Virtual Tshwane council special sitting suspends alleged sex pest
Pretoria - The future of a senior manager at the City of Tshwane embroiled in the allegations of sexual harassment is hanging in the balance after he was placed on suspension with immediate effect.
Yesterday, a virtual council special sitting resolved to go ahead with the decision to suspend him.
Council had already issued the manager with a notice of intention to suspend him in December, stating that he had a seven-day period to submit reasons why he should not be suspended.
Councillors shot down reasons advanced by the implicated manager, who argued against the suspension. The manager and victims cannot be named due to the nature of the alleged offence.
The manager vehemently denied the allegations, saying they were part of a plot to tarnish his good reputation built over a 20-year public service career.
He said it was a political ploy to play into the campaign to fight gender-based violence and the protection of women and children.
Insiders said there was contention in council after it surfaced that a candidate proposed to act in the manager's position had filed an affidavit against an alleged victim.
Both councillors from the EFF and ANC objected to the candidate opting to nominate a second person and settle the dispute by voting.
Chief of staff Jordan Griffiths said the report tabled in council came from the city manager's office.
The report recommended that the council should facilitate the suspension and appoint someone to act in the manager's position.
Griffiths said an individual initially proposed to act in the position had filed an affidavit affirming the version by the implicated manager in relation to the allegations.
"Critically the council job today (yesterday) is not primarily to deliberate on the merit of the case and many people don't quite appreciate this. The merit of this matter is going to be investigated and that's why there is an independent investigation," Griffiths said.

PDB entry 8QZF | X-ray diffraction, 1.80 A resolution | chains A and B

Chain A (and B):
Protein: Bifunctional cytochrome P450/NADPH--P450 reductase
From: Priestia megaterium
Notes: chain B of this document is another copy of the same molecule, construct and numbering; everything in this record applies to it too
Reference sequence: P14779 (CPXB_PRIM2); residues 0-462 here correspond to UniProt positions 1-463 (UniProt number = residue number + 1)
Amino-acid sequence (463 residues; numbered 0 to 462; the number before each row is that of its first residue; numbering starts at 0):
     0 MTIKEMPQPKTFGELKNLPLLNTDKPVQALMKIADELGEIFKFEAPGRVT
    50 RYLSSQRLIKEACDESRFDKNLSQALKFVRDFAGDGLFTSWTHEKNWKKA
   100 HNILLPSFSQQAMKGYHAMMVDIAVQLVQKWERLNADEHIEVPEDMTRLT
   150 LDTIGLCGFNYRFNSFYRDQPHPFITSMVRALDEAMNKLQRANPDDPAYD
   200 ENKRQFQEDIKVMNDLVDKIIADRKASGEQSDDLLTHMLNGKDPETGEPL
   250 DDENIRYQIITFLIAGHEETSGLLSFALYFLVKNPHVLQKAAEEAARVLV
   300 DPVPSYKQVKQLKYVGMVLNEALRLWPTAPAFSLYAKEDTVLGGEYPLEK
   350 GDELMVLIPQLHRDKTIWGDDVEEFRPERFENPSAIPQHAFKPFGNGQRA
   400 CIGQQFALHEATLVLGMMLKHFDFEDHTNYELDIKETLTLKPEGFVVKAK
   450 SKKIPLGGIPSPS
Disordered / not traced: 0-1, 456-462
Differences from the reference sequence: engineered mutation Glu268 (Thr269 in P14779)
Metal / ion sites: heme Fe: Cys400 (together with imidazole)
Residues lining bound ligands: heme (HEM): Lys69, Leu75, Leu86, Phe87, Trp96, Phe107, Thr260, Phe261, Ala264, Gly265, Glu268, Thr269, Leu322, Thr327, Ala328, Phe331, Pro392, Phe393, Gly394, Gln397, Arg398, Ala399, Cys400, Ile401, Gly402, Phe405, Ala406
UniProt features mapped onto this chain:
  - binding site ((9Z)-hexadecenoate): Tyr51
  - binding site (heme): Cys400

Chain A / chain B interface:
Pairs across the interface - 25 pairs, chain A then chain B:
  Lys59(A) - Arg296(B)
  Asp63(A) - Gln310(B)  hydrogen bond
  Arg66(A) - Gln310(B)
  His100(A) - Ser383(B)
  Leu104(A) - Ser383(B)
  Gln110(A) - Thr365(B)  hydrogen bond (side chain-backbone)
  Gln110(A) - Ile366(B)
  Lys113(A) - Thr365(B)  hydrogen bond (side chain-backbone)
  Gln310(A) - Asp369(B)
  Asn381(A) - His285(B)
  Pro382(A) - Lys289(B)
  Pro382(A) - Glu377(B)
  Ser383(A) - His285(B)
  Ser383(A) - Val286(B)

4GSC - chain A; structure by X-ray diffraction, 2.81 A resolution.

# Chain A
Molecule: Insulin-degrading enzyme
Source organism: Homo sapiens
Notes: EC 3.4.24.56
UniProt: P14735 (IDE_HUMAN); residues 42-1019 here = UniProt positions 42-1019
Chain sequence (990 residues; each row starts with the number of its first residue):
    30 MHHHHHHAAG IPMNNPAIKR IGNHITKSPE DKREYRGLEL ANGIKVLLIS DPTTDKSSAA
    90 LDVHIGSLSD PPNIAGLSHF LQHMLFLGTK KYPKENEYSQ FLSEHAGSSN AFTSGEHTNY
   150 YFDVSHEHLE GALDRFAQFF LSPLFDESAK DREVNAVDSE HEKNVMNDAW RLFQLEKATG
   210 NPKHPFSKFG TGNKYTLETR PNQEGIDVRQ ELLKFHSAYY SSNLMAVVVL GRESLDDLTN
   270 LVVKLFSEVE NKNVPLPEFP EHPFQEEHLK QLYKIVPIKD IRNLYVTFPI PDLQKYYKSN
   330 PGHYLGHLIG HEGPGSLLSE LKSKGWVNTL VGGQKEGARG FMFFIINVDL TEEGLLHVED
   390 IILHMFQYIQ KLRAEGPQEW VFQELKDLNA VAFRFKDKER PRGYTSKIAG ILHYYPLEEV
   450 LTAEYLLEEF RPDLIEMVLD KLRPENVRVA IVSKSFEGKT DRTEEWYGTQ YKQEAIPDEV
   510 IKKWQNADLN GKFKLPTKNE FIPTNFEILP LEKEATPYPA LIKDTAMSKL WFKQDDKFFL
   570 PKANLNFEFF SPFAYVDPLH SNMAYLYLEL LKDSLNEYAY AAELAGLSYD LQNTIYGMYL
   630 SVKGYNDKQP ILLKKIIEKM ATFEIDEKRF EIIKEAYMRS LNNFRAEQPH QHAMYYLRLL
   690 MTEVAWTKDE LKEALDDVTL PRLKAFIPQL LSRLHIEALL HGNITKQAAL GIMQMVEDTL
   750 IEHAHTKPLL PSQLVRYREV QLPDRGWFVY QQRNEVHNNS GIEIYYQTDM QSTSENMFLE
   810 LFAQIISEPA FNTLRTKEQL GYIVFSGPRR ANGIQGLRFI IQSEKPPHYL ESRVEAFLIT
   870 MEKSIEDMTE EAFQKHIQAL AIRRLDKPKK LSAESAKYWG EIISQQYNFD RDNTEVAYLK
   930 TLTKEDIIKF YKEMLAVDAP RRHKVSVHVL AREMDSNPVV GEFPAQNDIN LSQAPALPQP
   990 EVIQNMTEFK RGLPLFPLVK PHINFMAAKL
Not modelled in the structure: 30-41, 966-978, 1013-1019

Acting city manager Mmaseabata Mutlaneng was previously authorised by council to appoint external investigators to further probe the sexual harassment complaints lodged by two female subordinates.
The Pretoria News reported yesterday that the probe by independent investigators was "proceeding because it has a longer period until it comes back to council".
Investigators were expected to submit a report to the city manager within 30 days of appointment.
The report should be tabled in council within seven days of the city manager received it.
The SA Municipal Workers Union in Tshwane welcomed the council's decision to suspend the manager.
Regional secretary Mpho Tladinyane said in a statement that the allegations were raised by the union after a member complained about improper conduct by the department head.
"Subsequent to that we wrote a letter to both the acting city manager and executive mayor requesting that council investigate the allegations and in the meantime suspend the alleged perpetrator," he said.
He said the union viewed gender-based cases "as a disease that should be eradicated at all cost".
"We therefore commit that we will always be on the side of victims. It is therefore important that the City of Tshwane executive, legislature and acting City manager show both administrative and political appetite to investigate all cases of sexual harassment within the workplace," Tladinyane said.
The ANC Women's caucus last year demonstrated outside Tshwane House, calling for action to be taken against the implicated manager.